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Windmaißer, Tobias; Kattari, Stefan; Heubl, Guenther; Reisch, Christoph (2016): Glacial refugia and postglacial expansion of the alpine-prealpine plant species Polygala chamaebuxus. In: Ecology and Evolution, Vol. 6, No. 21: pp. 7809-7819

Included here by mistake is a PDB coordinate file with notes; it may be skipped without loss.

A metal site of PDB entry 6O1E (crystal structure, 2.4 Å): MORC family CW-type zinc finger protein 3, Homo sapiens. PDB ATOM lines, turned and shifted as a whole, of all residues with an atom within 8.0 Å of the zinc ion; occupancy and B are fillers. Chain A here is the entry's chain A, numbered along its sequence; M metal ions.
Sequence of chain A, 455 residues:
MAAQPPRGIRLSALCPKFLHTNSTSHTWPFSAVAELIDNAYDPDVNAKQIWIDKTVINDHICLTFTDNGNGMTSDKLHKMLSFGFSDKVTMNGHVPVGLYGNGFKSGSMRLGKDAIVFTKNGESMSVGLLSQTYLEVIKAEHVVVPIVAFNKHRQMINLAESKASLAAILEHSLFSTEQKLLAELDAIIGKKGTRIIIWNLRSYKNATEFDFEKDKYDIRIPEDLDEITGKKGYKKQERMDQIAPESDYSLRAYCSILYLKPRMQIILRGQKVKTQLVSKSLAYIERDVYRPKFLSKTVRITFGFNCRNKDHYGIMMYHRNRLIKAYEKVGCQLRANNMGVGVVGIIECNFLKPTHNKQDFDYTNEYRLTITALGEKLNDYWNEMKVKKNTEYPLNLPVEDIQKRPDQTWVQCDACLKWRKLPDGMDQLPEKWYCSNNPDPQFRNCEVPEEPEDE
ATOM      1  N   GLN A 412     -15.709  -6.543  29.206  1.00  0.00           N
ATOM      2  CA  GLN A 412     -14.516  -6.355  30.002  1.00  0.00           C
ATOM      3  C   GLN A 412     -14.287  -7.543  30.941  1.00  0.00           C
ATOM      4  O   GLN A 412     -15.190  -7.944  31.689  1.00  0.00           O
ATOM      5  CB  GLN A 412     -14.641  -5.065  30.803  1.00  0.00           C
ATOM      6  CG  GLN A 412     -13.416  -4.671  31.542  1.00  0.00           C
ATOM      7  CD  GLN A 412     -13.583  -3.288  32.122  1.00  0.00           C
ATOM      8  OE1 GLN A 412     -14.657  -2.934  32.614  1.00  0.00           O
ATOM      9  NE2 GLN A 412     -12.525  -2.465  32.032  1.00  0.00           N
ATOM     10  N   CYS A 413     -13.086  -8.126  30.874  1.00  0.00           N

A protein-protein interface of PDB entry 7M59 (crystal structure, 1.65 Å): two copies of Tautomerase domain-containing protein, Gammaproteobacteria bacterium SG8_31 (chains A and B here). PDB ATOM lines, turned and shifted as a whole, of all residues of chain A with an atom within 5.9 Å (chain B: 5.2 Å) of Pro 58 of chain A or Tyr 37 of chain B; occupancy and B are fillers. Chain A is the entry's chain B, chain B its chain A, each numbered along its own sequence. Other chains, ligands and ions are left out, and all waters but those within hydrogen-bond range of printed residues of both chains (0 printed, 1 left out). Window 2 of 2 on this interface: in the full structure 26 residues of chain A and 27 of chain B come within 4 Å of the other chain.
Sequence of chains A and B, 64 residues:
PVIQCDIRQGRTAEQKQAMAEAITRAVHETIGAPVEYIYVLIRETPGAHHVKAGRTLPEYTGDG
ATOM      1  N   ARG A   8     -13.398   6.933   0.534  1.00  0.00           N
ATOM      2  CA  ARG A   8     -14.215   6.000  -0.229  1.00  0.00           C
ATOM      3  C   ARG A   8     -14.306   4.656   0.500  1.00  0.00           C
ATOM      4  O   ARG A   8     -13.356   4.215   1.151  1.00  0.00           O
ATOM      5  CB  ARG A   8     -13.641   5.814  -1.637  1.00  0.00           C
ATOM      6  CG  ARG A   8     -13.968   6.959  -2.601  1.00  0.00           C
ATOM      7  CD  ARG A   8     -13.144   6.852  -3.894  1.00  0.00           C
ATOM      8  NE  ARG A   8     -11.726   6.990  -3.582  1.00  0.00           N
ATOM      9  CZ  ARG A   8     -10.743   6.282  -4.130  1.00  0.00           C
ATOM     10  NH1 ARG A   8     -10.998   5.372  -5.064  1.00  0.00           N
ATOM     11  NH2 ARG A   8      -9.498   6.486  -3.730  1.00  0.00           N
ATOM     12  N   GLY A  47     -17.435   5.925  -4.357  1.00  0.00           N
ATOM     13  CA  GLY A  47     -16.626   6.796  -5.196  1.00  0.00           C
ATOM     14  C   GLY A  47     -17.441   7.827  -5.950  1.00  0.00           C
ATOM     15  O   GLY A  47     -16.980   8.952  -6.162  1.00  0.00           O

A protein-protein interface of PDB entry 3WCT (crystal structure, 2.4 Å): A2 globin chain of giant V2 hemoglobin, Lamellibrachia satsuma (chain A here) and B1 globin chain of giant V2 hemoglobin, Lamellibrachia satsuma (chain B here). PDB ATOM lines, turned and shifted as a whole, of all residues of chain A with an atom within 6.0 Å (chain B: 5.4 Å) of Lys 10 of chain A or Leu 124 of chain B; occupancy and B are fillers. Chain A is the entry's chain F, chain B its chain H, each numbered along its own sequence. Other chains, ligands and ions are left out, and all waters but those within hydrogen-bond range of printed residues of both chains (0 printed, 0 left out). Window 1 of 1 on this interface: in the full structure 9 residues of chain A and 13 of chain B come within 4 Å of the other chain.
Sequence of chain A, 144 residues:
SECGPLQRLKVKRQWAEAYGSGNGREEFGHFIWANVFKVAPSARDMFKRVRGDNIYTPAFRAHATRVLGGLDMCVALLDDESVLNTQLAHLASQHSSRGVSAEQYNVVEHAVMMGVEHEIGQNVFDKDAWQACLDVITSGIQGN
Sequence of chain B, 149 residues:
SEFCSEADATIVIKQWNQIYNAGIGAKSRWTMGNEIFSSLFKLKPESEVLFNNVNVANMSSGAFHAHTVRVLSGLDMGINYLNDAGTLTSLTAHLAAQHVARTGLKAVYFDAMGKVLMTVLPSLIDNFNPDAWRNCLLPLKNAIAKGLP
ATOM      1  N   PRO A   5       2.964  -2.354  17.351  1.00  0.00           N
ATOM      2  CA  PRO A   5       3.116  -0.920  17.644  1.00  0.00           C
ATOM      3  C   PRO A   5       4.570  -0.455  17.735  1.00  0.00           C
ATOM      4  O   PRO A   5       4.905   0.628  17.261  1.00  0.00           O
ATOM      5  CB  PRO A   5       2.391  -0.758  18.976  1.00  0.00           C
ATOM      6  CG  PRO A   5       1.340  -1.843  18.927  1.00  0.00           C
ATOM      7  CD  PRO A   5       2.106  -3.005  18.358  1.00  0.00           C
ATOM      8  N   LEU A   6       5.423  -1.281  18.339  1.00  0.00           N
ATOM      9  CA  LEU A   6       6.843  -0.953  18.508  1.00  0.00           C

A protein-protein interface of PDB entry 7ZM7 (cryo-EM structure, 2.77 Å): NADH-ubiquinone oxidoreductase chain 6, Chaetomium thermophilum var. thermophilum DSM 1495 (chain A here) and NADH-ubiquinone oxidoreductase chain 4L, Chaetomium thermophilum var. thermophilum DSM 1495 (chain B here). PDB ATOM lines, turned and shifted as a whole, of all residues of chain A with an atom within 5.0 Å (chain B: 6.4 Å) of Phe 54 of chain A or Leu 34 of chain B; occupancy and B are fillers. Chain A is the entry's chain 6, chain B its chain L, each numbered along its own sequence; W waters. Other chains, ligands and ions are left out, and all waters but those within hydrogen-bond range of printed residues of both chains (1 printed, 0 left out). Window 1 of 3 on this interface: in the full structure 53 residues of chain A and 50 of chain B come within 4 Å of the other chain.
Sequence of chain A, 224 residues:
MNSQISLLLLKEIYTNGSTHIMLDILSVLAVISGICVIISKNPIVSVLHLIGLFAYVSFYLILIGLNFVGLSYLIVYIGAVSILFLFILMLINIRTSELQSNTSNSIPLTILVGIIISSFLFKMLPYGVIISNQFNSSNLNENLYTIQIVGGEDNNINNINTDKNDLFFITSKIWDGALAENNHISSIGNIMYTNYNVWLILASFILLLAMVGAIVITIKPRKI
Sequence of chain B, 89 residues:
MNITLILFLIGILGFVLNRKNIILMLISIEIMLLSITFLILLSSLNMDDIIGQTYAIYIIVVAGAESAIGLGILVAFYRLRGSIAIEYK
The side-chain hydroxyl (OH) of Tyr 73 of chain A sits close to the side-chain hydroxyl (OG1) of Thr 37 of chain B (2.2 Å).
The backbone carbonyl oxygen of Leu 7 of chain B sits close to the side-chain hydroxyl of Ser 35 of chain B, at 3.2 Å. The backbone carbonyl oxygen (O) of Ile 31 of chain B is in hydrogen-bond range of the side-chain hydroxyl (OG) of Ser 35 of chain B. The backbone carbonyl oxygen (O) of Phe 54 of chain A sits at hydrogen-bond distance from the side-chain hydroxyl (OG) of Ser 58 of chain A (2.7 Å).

The shrubby milkwort (Polygala chamaebuxus L.) is widely distributed in the Alps, but occurs also in the lower mountain ranges of Central Europe such as the Franconian Jura or the Bohemian uplands. Populations in these regions may either originate from glacial survival or from postglacial recolonization. In this study, we analyzed 30 populations of P.chamaebuxus from the whole distribution range using AFLP (Amplified Fragment Length Polymorphism) analysis to identify glacial refugia and to illuminate the origin of P.chamaebuxus in the lower mountain ranges of Central Europe. Genetic variation and the number of rare fragments within populations were highest in populations from the central part of the distribution range, especially in the Southern Alps (from the Tessin Alps and the Prealps of Lugano to the Triglav Massiv) and in the middle part of the northern Alps. These regions may have served, in accordance with previous studies, as long-term refugia for the glacial survival of the species. The geographic pattern of genetic variation, as revealed by analysis of molecular variance, Bayesian cluster analysis and a PopGraph genetic network was, however, only weak. Instead of postglacial recolonization from only few long-term refugia, which would have resulted in deeper genetic splits within the data set, broad waves of postglacial expansion from several short-term isolated populations in the center to the actual periphery of the distribution range seem to be the scenario explaining the observed pattern of genetic variation most likely. The populations from the lower mountain ranges in Central Europe were more closely related to the populations from the southwestern and northern than from the nearby eastern Alps. Although glacial survival in the Bohemian uplands cannot fully be excluded, P.chamaebuxus seems to have immigrated postglacially from the southwestern or central-northern parts of the Alps into these regions during the expansion of the pine forests in the early Holocene.